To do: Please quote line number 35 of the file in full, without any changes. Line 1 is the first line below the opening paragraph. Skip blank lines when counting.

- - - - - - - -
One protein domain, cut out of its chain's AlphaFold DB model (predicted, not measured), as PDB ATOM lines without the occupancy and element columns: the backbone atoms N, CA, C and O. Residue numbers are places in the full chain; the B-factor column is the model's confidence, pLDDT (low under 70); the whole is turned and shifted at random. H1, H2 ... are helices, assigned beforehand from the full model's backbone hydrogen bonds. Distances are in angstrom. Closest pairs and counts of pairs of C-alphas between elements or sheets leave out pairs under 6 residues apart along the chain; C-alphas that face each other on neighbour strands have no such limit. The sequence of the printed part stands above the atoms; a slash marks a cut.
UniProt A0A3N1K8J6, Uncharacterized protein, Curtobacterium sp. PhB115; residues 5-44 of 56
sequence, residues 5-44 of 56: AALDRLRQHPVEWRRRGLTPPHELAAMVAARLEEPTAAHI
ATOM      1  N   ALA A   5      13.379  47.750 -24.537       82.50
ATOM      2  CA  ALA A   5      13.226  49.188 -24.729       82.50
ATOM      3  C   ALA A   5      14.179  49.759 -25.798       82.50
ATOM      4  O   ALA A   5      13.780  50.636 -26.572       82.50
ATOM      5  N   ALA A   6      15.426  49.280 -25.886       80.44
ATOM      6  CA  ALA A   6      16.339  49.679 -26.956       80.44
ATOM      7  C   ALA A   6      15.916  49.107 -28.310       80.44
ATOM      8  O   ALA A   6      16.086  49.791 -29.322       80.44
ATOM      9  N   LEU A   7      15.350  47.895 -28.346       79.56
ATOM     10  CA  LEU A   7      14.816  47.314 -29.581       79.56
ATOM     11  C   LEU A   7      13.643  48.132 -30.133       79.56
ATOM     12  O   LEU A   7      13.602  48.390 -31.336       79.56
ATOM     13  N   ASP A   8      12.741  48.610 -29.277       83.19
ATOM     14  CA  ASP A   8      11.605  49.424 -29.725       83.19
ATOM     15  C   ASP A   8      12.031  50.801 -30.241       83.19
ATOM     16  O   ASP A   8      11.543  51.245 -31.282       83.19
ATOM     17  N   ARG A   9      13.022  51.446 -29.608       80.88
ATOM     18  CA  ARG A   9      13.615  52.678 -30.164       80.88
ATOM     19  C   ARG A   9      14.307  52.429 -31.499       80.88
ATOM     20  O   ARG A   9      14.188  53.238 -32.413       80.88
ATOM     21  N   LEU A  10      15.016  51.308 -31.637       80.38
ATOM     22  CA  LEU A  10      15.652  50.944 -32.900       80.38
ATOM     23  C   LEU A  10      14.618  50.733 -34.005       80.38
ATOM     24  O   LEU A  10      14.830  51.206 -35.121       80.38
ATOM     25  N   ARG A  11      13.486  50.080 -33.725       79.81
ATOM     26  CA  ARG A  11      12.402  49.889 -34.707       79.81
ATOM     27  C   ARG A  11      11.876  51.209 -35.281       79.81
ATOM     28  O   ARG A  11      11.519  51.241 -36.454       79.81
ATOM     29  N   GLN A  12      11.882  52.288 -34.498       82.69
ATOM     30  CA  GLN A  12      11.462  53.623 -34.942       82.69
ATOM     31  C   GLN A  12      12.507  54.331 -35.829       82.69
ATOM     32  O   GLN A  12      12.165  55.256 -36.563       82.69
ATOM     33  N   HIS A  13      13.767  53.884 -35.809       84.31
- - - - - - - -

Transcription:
ATOM     33  N   HIS A  13      13.767  53.884 -35.809       84.31